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Vivek

I know about virtual box and almost a year ago i am using it. working on ubuntu appliactions so that i can make linux(ubuntu) more user friendly so that everyone can be benefited from it

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Tim

I’ve run virtual machines for a long time on both Windows and Linux hosts. When I discovered recently that I could copy and paste between host and guest using VirtualBox I was completely blown away.

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mullo

hi, this is really cool. I have Window 7 installed and couldn’t run many a programs. I wanted a solution so that i could possibily use those programs to run in the XP mode. thanks for the guide. can you list some virtual machines that comes for free?

Justin Pot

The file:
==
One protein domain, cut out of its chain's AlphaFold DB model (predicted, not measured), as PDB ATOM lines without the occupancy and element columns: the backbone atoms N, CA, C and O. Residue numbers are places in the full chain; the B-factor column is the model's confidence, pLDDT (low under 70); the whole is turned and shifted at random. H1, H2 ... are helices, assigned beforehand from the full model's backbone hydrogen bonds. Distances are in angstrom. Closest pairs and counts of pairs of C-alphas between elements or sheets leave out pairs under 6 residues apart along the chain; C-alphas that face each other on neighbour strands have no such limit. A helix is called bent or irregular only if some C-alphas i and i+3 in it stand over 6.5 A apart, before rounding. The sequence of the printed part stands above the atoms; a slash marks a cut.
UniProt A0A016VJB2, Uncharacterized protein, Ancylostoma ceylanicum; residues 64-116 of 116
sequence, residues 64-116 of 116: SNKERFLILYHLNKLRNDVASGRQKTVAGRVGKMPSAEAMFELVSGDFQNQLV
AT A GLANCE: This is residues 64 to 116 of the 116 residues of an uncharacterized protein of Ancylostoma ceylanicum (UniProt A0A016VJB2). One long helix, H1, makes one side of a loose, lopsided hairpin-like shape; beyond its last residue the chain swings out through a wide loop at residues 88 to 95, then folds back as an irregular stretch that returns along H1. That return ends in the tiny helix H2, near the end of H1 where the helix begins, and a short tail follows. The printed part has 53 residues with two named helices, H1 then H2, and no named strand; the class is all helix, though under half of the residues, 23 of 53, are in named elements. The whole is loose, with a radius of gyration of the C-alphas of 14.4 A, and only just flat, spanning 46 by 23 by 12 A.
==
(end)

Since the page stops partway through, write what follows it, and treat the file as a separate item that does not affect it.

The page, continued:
mullo,

If you’re looking for a free Windows XP machine, I’m afraid you’ll have to roll your own. The articles linked to above, in the “Installing Two Operating Systems With VirtualBox” section, should provide some context to that regard; if not go ahead and ask MakeUseOf Answers. They’ll hook you up.

If you want free Linux virtual machines, check this out:
http://sourceforge.net/projects/virtualboximage/files/

Reply

Justin Pot

mullo,

If you’re looking for a free Windows XP machine, I’m afraid you’ll have to roll your own. The articles linked to above, in the “Installing Two Operating Systems With VirtualBox” section, should provide some context to that regard; if not go ahead and ask MakeUseOf Answers. They’ll hook you up.

If you want free Linux virtual machines, check this out:
http://sourceforge.net/project

Reply

Tapan Chugh

Really COol

Reply

Sunil

I have Ubuntu as my host OS and I run other OSes like Oracle Linux, Windows server and openfiler appliance.. Seamless mode is so cool…I don’t miss the ssh client I used in windows because I can paste straight from web pages or pdf docs.

Reply

Sunil

I have Ubuntu as my host OS and I run other OSes like Oracle Linux, Windows server and openfiler appliance.. Seamless mode is so cool…I don’t miss the ssh client I used in windows because I can paste straight from web pages or pdf docs.